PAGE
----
Demonising Justin Gatlin
13th September 2015
The Australian Sports Anti-Doping Authority (ASADA) has today acknowledged the decision of the NSW Rugby League to impose a two year ban on athlete Evrett Vaurasi for the presence and use of prohibited substances. Mr Vaurasi provided a sample on 22 April 2017 during an in-competition test. The sample was analysed at the Australian Sports Drug Testing Laboratory, part of the National Measurement Institute, which detected the presence of Higenamine and 1,4-Dimethylpentylamine.
Higenamine is an ingredient in many supplements, and is banned at all times under the S3 class of Beta-2 Agonists on the World Anti-Doping Agency’s Prohibited List 2017. 1,4-Dimethylpentylamine is banned in-competition only under the S6 classification of Stimulants. The substance is similar in structure to 1,3-dimethylamylamine (DMAA), which can cause side effects including cerebral haemorrhage and heart attacks and has been linked to a number of deaths in Australia and overseas. Mr Vaurasi waived his right to a hearing and is ineligible to participate, as an athlete or support person, in any sports that have adopted a World Anti-Doping Code compliant anti-doping policy until 8 March 2020.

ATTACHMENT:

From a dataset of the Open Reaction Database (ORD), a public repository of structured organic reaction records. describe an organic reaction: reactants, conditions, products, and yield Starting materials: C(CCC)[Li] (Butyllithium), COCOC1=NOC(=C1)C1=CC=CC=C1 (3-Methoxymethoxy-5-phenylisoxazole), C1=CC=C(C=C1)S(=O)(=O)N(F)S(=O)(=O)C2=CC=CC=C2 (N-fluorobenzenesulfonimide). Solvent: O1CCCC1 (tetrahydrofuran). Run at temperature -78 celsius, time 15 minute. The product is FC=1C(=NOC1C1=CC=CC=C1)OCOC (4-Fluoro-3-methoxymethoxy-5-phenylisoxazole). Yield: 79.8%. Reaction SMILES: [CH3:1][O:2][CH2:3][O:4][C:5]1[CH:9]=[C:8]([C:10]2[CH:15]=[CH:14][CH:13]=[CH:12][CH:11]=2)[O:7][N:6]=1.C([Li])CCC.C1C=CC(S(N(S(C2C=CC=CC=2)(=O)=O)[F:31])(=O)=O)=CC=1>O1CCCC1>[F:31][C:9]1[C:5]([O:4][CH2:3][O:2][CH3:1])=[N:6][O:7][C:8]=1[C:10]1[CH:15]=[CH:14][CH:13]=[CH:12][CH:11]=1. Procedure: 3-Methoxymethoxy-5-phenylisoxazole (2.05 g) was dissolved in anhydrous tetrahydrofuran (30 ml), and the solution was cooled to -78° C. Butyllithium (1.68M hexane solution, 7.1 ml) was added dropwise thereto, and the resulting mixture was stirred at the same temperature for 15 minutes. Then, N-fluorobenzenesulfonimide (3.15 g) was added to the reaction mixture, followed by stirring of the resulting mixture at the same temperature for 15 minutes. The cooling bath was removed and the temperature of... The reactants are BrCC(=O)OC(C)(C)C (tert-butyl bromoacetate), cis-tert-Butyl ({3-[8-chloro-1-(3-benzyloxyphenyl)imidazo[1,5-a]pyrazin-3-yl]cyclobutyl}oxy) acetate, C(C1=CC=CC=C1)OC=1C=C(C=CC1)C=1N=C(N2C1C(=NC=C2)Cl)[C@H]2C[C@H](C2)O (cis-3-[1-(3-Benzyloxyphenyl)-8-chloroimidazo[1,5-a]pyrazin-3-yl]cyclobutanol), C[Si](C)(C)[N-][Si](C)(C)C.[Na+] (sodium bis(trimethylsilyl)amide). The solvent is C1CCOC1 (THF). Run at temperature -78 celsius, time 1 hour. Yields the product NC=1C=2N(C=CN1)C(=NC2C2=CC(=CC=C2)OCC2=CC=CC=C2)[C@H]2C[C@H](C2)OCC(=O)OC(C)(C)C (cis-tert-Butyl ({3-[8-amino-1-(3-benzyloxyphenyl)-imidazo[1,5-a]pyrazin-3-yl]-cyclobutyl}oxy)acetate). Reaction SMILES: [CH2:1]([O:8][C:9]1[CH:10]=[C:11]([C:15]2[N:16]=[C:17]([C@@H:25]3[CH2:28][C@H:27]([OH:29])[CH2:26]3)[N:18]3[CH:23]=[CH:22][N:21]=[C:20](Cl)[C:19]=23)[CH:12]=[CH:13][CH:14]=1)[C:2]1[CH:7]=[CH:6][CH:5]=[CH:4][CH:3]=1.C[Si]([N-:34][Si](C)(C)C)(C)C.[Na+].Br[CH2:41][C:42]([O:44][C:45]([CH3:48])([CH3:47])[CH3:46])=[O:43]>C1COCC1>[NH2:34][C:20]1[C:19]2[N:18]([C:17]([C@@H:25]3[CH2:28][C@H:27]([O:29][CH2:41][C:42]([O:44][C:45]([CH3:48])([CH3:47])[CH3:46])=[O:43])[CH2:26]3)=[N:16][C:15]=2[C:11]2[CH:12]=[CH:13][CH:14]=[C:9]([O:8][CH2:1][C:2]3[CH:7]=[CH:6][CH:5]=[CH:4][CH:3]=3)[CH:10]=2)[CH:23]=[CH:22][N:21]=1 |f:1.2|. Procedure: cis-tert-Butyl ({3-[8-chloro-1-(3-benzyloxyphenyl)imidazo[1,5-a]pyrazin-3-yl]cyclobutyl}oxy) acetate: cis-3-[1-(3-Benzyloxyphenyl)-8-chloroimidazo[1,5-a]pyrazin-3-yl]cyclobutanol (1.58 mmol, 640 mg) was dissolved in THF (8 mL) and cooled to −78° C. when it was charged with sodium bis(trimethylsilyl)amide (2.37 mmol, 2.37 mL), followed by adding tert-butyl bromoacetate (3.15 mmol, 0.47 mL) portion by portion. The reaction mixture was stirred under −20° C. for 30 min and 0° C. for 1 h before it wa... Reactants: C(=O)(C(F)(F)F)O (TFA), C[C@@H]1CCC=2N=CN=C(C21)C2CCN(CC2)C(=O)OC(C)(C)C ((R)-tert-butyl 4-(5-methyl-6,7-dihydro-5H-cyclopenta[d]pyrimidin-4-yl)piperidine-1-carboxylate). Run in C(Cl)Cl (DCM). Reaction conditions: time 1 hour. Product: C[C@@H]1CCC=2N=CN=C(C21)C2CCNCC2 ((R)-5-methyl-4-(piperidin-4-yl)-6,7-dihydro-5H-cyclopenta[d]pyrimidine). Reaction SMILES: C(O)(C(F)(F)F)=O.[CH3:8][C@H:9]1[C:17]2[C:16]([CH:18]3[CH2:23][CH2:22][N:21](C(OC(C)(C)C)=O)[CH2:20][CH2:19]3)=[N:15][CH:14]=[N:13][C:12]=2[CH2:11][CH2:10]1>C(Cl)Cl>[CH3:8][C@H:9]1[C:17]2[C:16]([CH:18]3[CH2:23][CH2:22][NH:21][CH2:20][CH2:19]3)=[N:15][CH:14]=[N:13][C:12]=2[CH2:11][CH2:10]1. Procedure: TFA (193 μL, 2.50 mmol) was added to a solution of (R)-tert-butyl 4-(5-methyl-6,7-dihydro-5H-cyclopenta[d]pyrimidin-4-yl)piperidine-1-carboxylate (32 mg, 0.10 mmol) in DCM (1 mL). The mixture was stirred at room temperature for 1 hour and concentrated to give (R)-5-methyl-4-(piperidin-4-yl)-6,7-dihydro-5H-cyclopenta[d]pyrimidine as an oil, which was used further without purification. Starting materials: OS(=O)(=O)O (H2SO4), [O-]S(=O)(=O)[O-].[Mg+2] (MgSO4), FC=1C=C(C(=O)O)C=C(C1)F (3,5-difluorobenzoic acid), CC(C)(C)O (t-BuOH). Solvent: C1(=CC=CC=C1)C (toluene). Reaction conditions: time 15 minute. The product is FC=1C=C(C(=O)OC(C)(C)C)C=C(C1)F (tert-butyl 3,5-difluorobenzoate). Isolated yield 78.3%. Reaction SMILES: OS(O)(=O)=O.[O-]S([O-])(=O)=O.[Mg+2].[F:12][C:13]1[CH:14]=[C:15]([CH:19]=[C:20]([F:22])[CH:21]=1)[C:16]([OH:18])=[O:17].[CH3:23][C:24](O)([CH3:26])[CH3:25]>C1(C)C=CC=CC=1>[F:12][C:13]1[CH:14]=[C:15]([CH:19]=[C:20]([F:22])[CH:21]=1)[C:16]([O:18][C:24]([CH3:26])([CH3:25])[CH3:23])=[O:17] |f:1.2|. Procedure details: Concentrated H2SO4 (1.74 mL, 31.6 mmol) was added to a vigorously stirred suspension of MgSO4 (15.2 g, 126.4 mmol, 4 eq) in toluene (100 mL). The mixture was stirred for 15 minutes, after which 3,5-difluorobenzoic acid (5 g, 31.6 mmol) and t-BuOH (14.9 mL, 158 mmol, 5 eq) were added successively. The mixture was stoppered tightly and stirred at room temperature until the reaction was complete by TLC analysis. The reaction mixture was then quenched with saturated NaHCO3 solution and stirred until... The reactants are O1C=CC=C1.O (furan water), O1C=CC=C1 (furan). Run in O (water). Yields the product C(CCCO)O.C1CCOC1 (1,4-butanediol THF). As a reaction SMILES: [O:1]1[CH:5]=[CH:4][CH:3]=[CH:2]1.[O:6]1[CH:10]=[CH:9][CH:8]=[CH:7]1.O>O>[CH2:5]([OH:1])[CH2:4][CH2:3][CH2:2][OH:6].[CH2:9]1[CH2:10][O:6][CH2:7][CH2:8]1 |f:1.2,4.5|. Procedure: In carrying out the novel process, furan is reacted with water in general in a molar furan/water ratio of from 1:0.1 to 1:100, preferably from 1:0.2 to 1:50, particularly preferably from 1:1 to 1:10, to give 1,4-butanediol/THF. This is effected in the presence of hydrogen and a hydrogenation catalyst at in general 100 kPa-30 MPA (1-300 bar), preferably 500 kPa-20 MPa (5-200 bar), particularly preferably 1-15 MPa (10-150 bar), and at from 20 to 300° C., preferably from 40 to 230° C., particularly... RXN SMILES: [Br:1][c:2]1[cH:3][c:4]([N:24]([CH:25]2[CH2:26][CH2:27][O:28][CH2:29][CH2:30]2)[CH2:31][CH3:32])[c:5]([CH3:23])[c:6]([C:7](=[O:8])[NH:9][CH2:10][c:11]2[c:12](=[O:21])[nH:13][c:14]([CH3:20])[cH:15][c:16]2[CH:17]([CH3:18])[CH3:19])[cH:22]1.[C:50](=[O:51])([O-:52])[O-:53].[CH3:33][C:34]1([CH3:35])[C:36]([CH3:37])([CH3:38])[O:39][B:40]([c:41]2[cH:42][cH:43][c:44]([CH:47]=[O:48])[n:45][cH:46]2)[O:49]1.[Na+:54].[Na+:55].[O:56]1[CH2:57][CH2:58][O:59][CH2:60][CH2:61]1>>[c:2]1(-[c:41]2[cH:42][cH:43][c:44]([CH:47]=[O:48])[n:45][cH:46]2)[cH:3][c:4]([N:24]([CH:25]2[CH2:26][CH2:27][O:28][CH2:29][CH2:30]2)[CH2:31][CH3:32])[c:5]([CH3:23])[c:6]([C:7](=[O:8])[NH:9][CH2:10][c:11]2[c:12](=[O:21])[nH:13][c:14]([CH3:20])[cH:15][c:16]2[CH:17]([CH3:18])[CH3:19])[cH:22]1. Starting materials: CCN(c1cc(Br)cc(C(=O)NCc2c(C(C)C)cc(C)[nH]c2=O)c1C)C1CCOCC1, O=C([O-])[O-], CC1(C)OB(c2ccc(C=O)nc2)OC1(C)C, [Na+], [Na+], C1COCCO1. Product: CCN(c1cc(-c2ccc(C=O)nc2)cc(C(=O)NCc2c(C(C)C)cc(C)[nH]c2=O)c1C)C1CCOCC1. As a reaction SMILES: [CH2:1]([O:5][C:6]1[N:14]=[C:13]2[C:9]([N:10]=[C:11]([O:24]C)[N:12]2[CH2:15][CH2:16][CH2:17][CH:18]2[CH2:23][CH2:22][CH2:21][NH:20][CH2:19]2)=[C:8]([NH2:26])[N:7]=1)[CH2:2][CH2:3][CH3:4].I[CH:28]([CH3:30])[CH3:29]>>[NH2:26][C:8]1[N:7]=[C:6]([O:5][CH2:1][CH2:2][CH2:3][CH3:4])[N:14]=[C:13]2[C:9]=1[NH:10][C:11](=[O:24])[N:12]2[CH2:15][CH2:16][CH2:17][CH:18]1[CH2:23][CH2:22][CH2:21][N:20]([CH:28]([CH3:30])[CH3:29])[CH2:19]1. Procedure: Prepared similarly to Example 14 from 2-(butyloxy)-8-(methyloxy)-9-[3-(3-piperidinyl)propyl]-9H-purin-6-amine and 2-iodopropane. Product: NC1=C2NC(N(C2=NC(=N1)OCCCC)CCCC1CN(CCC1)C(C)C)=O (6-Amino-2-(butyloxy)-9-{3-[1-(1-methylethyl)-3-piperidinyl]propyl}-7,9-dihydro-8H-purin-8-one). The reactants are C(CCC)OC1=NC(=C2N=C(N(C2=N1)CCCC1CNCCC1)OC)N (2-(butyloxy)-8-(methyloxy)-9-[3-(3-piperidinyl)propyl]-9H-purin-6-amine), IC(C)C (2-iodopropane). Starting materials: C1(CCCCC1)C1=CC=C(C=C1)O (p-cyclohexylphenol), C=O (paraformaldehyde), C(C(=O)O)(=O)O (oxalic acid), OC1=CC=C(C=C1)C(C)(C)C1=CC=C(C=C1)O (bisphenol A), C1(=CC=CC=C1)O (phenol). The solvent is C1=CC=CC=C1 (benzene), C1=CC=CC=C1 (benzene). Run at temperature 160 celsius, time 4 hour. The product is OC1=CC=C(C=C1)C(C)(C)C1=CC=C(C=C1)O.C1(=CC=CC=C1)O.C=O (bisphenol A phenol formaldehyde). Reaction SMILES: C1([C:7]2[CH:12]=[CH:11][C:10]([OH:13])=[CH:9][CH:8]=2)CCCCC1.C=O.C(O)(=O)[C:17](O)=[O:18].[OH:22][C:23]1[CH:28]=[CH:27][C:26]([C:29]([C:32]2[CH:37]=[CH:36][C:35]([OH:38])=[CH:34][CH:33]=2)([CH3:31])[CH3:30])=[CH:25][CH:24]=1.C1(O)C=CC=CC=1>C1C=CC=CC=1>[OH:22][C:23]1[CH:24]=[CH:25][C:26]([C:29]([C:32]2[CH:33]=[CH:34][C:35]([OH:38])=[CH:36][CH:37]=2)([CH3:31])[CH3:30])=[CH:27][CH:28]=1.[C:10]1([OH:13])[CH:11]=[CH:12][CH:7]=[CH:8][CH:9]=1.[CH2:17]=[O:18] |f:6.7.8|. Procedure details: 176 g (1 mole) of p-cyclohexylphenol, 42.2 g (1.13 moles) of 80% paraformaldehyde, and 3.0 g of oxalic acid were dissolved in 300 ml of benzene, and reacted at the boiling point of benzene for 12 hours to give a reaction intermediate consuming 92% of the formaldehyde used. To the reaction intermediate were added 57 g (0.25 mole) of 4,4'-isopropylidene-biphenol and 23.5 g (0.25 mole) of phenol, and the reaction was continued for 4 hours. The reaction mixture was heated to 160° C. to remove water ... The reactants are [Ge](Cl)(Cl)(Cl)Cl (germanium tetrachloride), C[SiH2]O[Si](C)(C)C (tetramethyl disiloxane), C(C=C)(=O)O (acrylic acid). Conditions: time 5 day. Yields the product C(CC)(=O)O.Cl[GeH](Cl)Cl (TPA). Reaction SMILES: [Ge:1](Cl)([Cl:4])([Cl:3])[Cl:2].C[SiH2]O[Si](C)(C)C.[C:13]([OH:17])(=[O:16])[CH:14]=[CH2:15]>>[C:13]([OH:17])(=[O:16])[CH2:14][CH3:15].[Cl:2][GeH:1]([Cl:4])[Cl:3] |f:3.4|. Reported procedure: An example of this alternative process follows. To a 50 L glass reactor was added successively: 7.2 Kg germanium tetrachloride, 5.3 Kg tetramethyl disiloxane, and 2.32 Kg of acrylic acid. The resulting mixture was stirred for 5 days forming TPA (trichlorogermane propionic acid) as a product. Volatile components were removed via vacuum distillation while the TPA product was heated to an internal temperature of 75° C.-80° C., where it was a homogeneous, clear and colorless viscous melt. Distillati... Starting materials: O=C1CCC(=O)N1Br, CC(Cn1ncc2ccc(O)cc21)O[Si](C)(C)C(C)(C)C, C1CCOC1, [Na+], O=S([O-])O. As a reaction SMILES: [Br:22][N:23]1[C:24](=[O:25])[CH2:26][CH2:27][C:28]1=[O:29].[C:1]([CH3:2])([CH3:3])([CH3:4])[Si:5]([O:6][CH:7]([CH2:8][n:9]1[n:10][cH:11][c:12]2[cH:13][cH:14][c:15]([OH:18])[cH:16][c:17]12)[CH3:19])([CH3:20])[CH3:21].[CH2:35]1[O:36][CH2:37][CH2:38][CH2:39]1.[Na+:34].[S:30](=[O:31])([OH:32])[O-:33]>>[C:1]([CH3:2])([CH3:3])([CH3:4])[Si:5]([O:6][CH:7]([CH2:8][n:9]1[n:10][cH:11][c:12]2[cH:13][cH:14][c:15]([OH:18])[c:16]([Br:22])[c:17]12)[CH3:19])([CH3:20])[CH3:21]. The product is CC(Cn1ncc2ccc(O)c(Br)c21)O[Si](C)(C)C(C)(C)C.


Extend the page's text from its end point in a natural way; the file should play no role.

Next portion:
ASADA’s longstanding advice is that athletes can never be 100% certain that any supplement is free from prohibited substances. Due to poor regulation of the industry, supplements companies are not required to prove that their products are safe, effective or even accurately labelled.
ASADA has issued a number of warnings about Higenamine, DMAA and supplements more broadly, including advice that up to 1 in 5 Australian supplements contain prohibited substances, often not listed on labels. To reduce their risk of testing positive, ASADA recommends athletes consider not taking supplements at all, or if required, that they choose low-risk products which have been batch tested by an independent auditing company.
To assist athletes, ASADA has released a new mobile app ASADA Clean Sport, which lists every batch-tested supplement available for sale on Australian shelves. The app is free to download and is available on Android and Apple phones. Further information on the risk of supplements and ways for athletes to reduce that risk is available on the ASADA website: https://www.asada.gov.au/substances/supplements-sport
• This media release was published by the Australian Sports Anti-Doping Authority (ASADA) on 18 May 2018. Click here for the original.
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